The Courier
Forty years ago, on October 2nd, 401 Air Reserve Squadron lost one of its most well-liked members when Otter aircraft 9417 crashed in the Laurentian woods at Lac des Chats, Qc. Major Carl Liberatore, aged 35 perished along with Captain Yvon Bourdeau, aged 31 of 438 Air Reserve Squadron and Officer Cadet Céline Lacroix, aged 24 from 1 Regular Support Unit. All were based at Canadian Forces Base Montreal, St-Hubert Garrison.

The entire Air Reserve community in Montreal was shocked at the horrible news that we lost three of our members at such a young age. At the time of the accident, it was recently announced that Major Liberatore was to be promoted to Lieutenant-Colonel and appointed Commanding Officer of 438 Air Reserve Squadron. In civilian life, he was a DC-9 Captain with Air Canada. Captain Yvon Bourdeau had joined the Air Reserve as an Aviation Technician while attending the “École nationale d’aérotechnique” which is an aircraft maintenance school located at the St-Hubert airport. He subsequently transferred to the Regular Force to pursue pilot training and returned to 438 Squadron to accumulate flying experience on the Otter before converting to the CH136 Kiowa helicopter. During his flying career, he experienced three engine failures and was once posted to CFB Shearwater towing target drones in a T-33. Officer Cadet Céline Lacroix was on contact training with 1 Regular Support Unit before starting pilot training.

According to my technical crewman’s logbook, I had flown with Carl many times but it is one of the last flights with him that was the most memorable for me. During the pre-flight preparation, Carl was going over the aircraft technical logbook to review the open minor defects and to sign acceptance of the aircraft. While he was doing that, I told him I was going to the aircraft to get it ready. After I removed the pitot tube cover and rudder gust lock, I entered the aircraft through the cabin door to check the interior. When a mission involved only one pilot and one technical crewman, it was customary for the crewman to occupy the right-hand pilot seat (with the aircraft captain’s permission, of course). As I was settling into the cockpit, Carl had entered the aircraft and asked me: “Hey, what are you doing? …You’re in my seat!” He then invited me to occupy the left pilot seat.

 

 

Once I was strapped in, he asked me to start the engine. As a technical crewman, I was already experienced in starting the engine so I proceeded to do so and then went through the appropriate checklists to get ready to taxi. Using hand signals, I asked the ground crew to disconnect the power cart and remove the chocks. After releasing the parking brake, Carl instructed me to slowly apply power and start taxiing, following me on the controls ready to take over at any moment, if required. On our way to the assigned runway, we turned into the wind to carry out the required engine and propeller checks.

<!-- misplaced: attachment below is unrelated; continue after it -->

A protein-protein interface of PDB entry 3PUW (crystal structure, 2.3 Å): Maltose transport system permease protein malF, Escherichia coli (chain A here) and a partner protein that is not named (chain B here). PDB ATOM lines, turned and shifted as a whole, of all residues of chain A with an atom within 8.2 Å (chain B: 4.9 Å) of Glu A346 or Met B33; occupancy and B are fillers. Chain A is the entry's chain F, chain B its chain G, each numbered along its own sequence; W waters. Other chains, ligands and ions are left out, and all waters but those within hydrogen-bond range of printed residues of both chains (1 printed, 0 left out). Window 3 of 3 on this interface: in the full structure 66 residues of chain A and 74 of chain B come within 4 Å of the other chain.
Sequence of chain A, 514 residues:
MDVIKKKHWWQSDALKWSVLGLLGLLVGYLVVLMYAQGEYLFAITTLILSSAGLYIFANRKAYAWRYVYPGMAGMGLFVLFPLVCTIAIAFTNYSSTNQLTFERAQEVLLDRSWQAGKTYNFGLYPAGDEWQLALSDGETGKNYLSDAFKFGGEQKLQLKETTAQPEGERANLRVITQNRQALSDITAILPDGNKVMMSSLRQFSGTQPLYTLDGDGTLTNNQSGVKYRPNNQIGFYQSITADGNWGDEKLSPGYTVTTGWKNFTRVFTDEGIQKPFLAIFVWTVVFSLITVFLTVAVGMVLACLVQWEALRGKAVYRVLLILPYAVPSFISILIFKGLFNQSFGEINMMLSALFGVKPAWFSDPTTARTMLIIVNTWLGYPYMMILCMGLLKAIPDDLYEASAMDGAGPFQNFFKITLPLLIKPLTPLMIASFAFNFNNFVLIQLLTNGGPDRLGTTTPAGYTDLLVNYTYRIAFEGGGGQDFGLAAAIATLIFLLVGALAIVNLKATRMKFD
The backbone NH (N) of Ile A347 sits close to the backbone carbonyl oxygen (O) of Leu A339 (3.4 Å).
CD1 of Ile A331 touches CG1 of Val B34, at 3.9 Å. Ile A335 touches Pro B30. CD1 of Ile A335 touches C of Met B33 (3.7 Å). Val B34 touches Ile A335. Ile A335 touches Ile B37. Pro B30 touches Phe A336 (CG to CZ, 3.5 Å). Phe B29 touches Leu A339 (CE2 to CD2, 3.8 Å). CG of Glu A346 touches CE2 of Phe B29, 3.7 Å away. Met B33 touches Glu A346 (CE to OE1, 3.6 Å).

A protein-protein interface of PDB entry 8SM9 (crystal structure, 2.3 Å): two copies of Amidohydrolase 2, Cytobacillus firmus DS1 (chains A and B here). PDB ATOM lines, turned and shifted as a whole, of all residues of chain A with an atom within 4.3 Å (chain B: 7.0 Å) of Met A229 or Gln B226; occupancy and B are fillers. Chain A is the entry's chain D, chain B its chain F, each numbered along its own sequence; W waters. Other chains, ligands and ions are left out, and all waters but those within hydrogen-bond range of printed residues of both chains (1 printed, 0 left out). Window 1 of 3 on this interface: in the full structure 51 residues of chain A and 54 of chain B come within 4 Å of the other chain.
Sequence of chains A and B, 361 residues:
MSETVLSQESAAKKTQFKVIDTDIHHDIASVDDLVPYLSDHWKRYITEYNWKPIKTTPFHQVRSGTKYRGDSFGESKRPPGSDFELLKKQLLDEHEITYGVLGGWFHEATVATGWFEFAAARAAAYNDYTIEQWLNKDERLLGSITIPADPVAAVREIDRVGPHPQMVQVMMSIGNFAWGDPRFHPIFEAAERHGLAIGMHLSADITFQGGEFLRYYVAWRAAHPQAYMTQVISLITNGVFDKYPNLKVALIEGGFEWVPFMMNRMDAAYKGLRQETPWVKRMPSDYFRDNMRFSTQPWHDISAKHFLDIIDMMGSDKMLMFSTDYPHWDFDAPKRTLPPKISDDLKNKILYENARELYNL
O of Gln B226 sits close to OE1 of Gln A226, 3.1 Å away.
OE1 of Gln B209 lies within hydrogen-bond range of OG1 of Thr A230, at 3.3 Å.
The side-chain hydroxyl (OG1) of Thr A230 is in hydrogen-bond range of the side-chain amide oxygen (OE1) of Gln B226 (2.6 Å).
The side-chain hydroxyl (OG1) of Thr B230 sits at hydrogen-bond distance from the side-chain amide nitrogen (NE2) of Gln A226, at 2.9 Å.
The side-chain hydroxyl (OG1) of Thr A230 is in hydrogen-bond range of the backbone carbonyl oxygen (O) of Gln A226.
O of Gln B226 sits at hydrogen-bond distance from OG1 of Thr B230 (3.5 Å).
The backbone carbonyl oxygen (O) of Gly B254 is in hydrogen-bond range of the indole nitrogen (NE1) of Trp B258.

We then proceeded to the threshold of the runway, locked the tailwheel steering and waited for takeoff clearance. After being cleared, I applied takeoff power with Carl’s hands and feet at the ready just in case. At the prescribed airspeed, I checked the control column forward to lift the tailwheel off the ground and then pulled back to lift the aircraft off the runway. Once we reached our cruising altitude, I couldn’t believe what I just did and remembered my private pilot training to continually scan the skies and the aircraft instruments.

As they say, “all good things must come to an end,” and it was time to return to base. Carl briefed me on the procedures to follow. I had seen it many times before from my seat at the back of the cabin but it’s a whole different matter from up front. Carl set up the aircraft on the proper approach pattern and all I had to do was to maintain proper heading, airspeed and descent rate. At the right moment, Carl cued me to flare the aircraft and let the aircraft settle down to the ground. It wasn’t the prettiest landing but, as the saying goes “any landing you walk away from is a good landing.” But the best part of the flight was seeing the reaction of the marshaller who was guiding us to our parking space on the tarmac. He was looking at me with this look on his face that said, “what the HECK are you doing there?” I must have had the biggest grin on my face when I shut down the engine and secured the aircraft. I couldn’t thank Carl enough for his patience, trust and generosity that provided me a unique opportunity to fly this aircraft from chock to chock. To me, it wasn’t just any aircraft. The Otter is the aircraft where “I cut my teeth” and launched my 50-year career in aviation.